“We were at a restaurant having dinner to celebrate the fact that he had finished the bar,” Michelle, 44, remembered. “And that was supposedly the reason. And then the waiter came over with the dessert and a tray. And there was the ring. And I was completely shocked.” Barack Obama didn’t wax eloquent during the proposal, instead he simply asked, “Will you marry me?” Michelle replied with enthusiasm: “Yes!” And the rest, as they say, is history.
Michelle has accepted the role of aspiring First Lady and the sometimes uncomfortable scrutiny that comes with it. On the campaign trail, she is sometimes slated as the opening act, introducing Barack to the audience. Direct and plain-spoken, with an edgy sense of humor uncommon in a political spouse, she complements her husband’s more grandiose style. She can be tough, and even a little steely, an attitude that stems, at least in part, from wanting to live up to the high expectations her father set for her.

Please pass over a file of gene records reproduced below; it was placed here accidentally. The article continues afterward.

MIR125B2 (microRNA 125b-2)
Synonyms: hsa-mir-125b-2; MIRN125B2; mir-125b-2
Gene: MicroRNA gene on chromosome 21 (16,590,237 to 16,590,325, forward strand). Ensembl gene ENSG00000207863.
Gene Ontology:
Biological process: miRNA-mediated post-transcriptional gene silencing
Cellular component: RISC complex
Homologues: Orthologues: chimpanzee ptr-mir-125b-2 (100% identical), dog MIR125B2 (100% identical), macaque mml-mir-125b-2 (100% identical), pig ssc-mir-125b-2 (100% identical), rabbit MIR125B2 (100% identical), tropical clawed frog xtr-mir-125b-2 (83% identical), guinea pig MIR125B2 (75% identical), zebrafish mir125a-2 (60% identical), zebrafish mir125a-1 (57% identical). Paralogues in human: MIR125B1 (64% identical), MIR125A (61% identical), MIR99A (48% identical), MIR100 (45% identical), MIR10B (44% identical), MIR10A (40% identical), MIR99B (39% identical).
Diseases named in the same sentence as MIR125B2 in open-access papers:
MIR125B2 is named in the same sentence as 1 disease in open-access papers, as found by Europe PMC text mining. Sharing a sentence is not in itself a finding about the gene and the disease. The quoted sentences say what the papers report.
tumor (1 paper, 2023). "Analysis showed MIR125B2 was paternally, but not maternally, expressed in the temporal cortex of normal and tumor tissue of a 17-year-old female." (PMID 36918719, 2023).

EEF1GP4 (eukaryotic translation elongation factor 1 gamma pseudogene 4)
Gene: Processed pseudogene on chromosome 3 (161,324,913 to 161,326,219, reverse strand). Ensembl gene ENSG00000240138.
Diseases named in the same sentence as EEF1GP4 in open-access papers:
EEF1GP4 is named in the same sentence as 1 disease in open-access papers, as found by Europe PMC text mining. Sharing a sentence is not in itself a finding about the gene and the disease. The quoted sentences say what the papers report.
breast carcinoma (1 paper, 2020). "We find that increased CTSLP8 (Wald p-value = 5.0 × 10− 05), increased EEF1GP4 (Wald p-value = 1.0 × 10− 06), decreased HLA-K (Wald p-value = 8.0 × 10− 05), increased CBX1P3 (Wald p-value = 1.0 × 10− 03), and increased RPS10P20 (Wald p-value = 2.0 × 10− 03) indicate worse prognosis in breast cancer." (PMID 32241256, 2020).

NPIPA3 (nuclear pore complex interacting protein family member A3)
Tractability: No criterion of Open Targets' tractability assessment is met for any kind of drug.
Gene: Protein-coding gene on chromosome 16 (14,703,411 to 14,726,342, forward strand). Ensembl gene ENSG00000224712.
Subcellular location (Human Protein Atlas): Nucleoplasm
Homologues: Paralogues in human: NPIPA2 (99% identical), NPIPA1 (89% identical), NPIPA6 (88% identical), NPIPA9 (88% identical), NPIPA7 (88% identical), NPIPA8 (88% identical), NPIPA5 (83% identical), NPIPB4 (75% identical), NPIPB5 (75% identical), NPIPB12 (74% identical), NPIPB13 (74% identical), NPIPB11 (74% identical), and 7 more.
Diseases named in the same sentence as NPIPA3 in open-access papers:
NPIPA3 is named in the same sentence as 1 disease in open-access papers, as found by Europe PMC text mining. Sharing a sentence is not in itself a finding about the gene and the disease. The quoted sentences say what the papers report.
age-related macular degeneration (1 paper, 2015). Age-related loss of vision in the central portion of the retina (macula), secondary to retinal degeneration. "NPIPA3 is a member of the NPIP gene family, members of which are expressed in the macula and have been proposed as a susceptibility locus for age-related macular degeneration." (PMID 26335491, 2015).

She wants to change the world, but she also wants to win this thing now that they’re so deeply invested. If his loftiness can set him apart from the crowd, her bluntness draws them in. Standing up before large audiences wasn’t easy at first. “I’ve never participated at this level in any of his campaigns,” she told NEWSWEEK last week. “I have usually chosen to just appear when necessary.”
From the beginning of the campaign, Michelle made it clear to her husband that she would give the effort her all (“We need to be in there now, while we’re still fresh and open and fearless and bold,” she told Vanity Fair last December), but not at the expense of family life. At two meetings with the candidate and his political aides shortly before he announced his intention to run, she grilled them about particulars, practical concerns that had nothing to do with his sweeping themes of “hope” and “change.” What demands would the campaign place on their lives? Where would the money come from? Could they really take on the Clinton machine and win, or was this just an extended ego trip? “She didn’t want Barack to launch some kind of empty effort here,” says senior strategist David Axelrod.